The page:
Twice in the past twenty years we experienced a cycle of decrease and increase in the Fed funds rate. And in both cases, institutions started increasing their rates slowly and gradually a few months before the Fed actually started increasing the funds rate. The most recent event occurred in anticipation of the Fed funds rate that took effect in July 2004. The second occurred prior to March of 1994, when the Fed funds rate started its climb back up. The question is: why would institutions raise their rates before the Fed?
The reason stems from the behavioral finance principle of anticipatory reaction. In other words, if I know that you know that I know, I will attempt to out-think you by going a step further than the one you think I will take in order to maintain my competitive advantage. Let’s look at an actual example from deposit pricing in an anticipation of a rise in the Fed funds rate.
In anticipation for a potential Fed funds rate increase in mid 2015, institutions want to stay competitive and protect their deposit balances. However, since institutions don’t know the price level their competitors will establish for each deposit product, once rates start rising, each institution is budgeting rates based on anticipated competitive moves. Moreover, in order not to have a price disadvantage, institutions attempt to outdo the competition by planning a greater increase than what they anticipate from competitors. The result: a pricing dynamic that raises rates even before the Fed has done so.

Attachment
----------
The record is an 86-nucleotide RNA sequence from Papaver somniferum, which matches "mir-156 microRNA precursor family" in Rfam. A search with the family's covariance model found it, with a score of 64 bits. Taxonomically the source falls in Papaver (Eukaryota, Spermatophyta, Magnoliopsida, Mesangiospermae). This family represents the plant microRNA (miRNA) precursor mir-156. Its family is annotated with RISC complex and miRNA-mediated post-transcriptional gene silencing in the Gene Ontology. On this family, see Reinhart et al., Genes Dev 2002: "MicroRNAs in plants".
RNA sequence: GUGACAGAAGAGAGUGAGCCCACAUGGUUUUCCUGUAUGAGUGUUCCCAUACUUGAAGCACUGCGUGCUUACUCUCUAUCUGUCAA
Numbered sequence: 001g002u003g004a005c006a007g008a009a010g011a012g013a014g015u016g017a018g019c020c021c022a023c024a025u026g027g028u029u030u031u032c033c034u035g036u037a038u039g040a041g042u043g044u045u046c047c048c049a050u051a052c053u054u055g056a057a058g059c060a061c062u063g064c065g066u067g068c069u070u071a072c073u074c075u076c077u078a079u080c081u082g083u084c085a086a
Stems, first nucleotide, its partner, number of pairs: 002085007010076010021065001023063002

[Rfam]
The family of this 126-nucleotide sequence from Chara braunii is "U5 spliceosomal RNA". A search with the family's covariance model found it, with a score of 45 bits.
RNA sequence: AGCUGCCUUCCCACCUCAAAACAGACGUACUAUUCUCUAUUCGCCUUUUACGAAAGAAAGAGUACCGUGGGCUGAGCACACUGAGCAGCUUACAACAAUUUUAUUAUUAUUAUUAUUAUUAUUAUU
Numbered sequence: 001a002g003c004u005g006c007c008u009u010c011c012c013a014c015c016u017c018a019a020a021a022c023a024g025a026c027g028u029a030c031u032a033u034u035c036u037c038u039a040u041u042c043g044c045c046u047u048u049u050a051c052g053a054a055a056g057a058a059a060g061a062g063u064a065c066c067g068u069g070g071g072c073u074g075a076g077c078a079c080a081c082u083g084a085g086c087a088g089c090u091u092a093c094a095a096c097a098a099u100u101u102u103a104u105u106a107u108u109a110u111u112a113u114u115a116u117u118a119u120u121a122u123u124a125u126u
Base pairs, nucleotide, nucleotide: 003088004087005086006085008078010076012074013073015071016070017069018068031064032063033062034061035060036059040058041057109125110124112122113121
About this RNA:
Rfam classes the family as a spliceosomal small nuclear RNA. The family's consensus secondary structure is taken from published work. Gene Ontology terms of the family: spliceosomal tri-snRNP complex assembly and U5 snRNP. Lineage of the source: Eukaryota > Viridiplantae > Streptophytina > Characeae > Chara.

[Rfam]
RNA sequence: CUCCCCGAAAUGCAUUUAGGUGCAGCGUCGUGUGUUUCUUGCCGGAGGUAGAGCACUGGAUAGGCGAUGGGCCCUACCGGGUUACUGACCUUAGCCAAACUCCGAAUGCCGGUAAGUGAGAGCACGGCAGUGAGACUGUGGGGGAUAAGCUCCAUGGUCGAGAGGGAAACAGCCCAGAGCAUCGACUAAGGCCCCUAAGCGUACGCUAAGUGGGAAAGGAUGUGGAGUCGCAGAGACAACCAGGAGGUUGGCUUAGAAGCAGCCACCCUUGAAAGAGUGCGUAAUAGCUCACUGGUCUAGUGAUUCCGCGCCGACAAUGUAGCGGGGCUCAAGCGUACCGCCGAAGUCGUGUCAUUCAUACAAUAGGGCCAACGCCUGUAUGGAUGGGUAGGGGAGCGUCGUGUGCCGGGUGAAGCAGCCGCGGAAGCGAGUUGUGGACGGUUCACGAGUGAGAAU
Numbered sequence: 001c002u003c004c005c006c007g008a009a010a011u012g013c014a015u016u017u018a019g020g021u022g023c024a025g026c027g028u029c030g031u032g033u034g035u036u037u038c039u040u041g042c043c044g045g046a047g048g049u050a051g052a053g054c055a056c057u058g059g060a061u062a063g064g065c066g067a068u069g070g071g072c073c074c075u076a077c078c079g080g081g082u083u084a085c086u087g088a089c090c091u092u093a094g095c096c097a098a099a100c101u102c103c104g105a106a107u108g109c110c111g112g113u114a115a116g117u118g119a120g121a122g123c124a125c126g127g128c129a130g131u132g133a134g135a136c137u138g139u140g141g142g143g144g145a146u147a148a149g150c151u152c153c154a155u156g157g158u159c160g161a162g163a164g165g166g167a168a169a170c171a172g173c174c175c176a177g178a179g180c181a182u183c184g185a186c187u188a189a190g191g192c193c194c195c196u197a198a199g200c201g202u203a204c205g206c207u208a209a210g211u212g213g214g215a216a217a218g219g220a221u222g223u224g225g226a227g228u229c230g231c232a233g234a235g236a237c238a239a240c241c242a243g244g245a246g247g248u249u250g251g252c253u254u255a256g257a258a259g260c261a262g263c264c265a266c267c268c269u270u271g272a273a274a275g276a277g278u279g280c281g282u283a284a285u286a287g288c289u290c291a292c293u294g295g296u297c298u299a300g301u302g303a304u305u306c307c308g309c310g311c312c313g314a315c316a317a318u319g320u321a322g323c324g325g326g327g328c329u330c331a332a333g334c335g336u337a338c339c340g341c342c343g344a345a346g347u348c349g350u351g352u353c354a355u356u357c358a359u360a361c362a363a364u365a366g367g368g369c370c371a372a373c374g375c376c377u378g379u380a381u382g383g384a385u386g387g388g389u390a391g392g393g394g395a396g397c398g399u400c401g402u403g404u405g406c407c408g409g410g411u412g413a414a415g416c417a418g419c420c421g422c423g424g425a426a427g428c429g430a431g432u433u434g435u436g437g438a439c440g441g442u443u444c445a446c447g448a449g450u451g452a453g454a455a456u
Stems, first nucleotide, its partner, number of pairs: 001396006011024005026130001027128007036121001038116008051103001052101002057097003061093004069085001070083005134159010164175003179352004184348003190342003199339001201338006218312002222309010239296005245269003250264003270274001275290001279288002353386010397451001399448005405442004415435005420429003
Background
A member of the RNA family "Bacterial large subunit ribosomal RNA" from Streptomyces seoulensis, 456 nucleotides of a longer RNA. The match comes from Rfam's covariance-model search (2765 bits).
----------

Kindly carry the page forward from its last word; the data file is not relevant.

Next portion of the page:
This behavioral finance game theory can be best illustrated in a simple and quick exercise. By participating in this exercise, you will experience first hand how everyone is attempting to out-guess the others and how the various responses differ from each other because they are based on what “they think that you think that they think."
So, here we go. Pick a whole number (no decimal point) between 1 and 100. The winner is the person whose number is closest to the average of all numbers submitted without going over the group’s average figure. Submit your number to this email (and do not post or share your response with others) no later than February 15. In a subsequent article, I will outline the outcome of this exercise and announce the winner.
Hint: everyone thinks that they know what you think and are very likely to try to outsmart you. Good luck!
Mr. Geller is an expert in behavioral finance and the author of the book Money Anxiety. He can be reached at firstname.lastname@example.org.